“The class of ’81 is running out of time!”
Director/Writer: Herb Freed / Cast: Christopher George, Patch MacKenzie, E. Danny Murphy, Michael Pataki, E.J. Peaker, Richard Balin, Carmen Argenziano, Virgil Frye, Beverly Dixon, Hal Bokar, Linnea Quigley, Denise Cheshire, Billy Hufsey, Tim Hintnaus, Carl Rey, Linda Shayne, Karen Abbott, Vanna White.
Body Count: 10
Dire-logue: “You have lovely eyes. My sister had eyes like yours. She’s dead now.”
Back in 1996 I read a book called Games of Terror, one of only a few theoretical insights into stalker movies (as they were dubbed by the writer) and of the films briefed, I found all but Graduation Day within a couple of months – bearing in mind this is long before DVD back-catalogues. Hell, it was before DVD! Six gruelling months of trying to bag a copy, a local collector sold me his VHS tape for £9 (along with Madman) and I merrily skipped home for the premiere.
Graduation Day is one of those ‘meh’ films. Probably due to overexposure to lost classics of the period (Prom Night, Happy Birthday to Me, Terror Train), or possibly the fact that the film is just a bit crud, finding things to like about it is a bit difficult.
Proceedings begin in the usual way, with a past event trauma that spurs on the killer at a later date and gives him something to talk to the final girl about. In this instance, over the groove-tastic disco stomper that plays through the credits, a female track runner – Laura – sprints to glory before falling down dead. We’re later told this is down to a blood clot, but everybody else blames the track coach for pushing her too hard.
A couple of months later, Laura’s military ass-kickin’ big sis Anne returns from abroad to collect a special graduation award in the dead girl’s memory. Meanwhile, a black-gloved killer is stalking and slaying the other members of the track team, clocking in all murders at just thirty seconds, the same amount of time it took Laura to win her death race. First to go is big-headphones jogging girl (throat slashing), followed by moody gymnastical-girl (sword through the neck)…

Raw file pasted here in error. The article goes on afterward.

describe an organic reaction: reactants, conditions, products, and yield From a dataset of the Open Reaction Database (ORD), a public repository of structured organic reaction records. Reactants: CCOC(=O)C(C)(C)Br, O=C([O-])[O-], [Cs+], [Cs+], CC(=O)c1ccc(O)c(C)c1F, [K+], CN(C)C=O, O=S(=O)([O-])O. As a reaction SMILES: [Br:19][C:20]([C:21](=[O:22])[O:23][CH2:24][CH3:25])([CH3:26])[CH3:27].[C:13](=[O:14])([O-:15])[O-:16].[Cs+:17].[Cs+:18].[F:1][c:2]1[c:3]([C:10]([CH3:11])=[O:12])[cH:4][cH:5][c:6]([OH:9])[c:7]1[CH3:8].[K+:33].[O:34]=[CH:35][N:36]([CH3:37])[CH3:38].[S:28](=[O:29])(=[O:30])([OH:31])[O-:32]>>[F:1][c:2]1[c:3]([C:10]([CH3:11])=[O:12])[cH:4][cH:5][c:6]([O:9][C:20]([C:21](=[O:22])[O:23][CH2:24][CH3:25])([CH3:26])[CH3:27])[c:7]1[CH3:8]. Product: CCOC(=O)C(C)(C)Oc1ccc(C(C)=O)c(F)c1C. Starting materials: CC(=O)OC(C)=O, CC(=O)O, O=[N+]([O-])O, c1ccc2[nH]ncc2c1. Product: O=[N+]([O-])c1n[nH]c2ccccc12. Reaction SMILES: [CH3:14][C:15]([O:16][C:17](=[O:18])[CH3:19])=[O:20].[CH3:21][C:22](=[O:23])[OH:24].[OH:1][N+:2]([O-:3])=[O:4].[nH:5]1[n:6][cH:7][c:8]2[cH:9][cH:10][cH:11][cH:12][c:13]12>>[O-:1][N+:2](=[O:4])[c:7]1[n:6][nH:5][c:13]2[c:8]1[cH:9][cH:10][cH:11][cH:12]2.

In between kills, our killer stops by his gym locker and draws a big red cross over the face of the most recent victim, working his way across the picture from left to right.
At this time, some other, less important characters (suspects!) are introduced. There’s Delores, played by bad movie fixture Linnea Quigley, who will do anything to pass her music class, including seducing the face-like-a-slapped-arse teacher. There’s also an affair going on between the principal and his secretary, which contributes nothing to the slashathon we’re anticipating. Leery campus cop MacGregor likes to clamp down on the dope smokin’ students and creep around in the trees and the despised track mentor Coach Michaels, whom everybody blames for the accident. Lastly, is Laura’s grieving boyfriend, Kevin, who is all sensitivity and broodiness. Hmmm…
<<< That’s Anne. Anne is our final girl, although she looks a bit like a final drag queen, don’t you think? That’s a lot of makeup for a military recruit. Gasp! Maybe she’s hiding something!!